A high-level meeting was held today (8 November) to discuss the ongoing issues of port congestion, port performance and industrial relations, as highlighted in the recent Container Stevedoring Monitoring Report 2020-21, published by the Australian Competition and Consumer Commission.

The meeting was hosted by the Department of Home Affairs and participants included the Department of the Prime Minister and Cabinet and a wide range of industry participants, including stevedores, port representatives and a variety of shipper representatives.

Commenting on the meeting, Shipping Australia CEO Melwyn Noronha said, “Ports don’t like to be measured on their performance”.

In a speech at the meeting, Mr Noronha said uninterrupted international trade is vital to the interests of all Australians.

“They rely on it for jobs, goods and prosperity. Ocean shipping carries 99.9% of everything that comes into, or leaves, this country,” he said.

“The job of a ship is to deliver goods from Port A to Port B – and that is what ships are doing. But when ships arrive at Port B, they are held up. They are forced to wait, sometimes for many hours, before they berth.”

Mr Noronha said the ACCC report has shown us that port congestion is a problem, port performance is a problem and industrial relations is a problem. Meanwhile, the report also shows that there are landside logistics problems too.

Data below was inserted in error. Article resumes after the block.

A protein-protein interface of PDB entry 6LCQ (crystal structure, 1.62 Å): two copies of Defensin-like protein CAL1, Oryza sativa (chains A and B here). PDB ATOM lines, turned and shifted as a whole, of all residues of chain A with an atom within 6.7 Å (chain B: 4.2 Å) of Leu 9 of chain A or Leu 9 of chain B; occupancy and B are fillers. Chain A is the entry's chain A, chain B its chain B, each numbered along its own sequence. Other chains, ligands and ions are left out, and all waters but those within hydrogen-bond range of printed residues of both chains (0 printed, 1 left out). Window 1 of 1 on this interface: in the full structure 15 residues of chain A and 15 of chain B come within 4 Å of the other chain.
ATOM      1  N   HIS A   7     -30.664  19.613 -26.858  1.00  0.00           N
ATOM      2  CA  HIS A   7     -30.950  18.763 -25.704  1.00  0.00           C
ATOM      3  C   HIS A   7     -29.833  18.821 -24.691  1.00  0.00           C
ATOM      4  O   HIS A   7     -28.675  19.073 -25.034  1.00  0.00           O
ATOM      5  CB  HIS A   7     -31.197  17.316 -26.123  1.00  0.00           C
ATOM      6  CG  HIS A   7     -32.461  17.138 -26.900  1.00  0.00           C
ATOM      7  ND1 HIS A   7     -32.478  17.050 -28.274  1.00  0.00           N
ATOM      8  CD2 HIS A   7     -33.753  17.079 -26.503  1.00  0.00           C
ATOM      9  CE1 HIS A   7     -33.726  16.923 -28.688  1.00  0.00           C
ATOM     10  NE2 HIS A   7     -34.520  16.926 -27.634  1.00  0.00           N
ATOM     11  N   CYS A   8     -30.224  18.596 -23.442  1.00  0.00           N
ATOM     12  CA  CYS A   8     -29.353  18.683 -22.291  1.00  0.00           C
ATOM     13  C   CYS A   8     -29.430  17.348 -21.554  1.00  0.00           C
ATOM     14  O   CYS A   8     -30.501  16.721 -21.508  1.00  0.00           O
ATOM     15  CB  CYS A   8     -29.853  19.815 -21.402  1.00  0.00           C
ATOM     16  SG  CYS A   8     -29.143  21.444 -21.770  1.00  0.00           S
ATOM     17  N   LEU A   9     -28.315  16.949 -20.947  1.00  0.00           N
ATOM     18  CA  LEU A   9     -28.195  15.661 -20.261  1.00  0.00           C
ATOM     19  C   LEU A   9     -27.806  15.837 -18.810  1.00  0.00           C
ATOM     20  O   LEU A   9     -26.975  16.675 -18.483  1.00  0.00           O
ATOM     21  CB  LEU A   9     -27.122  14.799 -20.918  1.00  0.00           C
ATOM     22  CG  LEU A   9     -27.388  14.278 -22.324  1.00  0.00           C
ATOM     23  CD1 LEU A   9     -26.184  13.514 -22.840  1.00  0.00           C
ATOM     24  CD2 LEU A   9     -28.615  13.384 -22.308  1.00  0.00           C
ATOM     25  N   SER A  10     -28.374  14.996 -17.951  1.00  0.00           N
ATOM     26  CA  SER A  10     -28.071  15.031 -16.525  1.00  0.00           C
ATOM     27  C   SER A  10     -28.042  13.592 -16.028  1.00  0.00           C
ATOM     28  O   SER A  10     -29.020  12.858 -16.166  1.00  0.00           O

“A root cause is a mismatch in working hours,” he said.

“Ships work 24/7, trucks don’t. They don’t work weekends. They don’t work evenings. They don’t work public holidays. The mismatch doesn’t work – these problems must be solved.”

Mr Noronha said as a minimum, there must be good quality port governance and oversight.

“This must include price monitoring, which must be tied to port performance, and ships must be berthed promptly,” he said.

The SAL CEO went on to say that enterprise bargaining must have short, strict timeframes.

“If the parties can’t agree, it must go to arbitration for immediate settlement. Start and expiry dates of waterfront EBAs must be staggered so they cannot expire at the same time,” he said.

“There must be an absolute prohibition on any industrial action that prevents stevedores from working subcontracted ships.”

“[Also] the working hours of the trucking industry must be aligned to the working hours of the shipping industry.

“Why? Because uninterrupted trade is vital to the interests of all Australians.”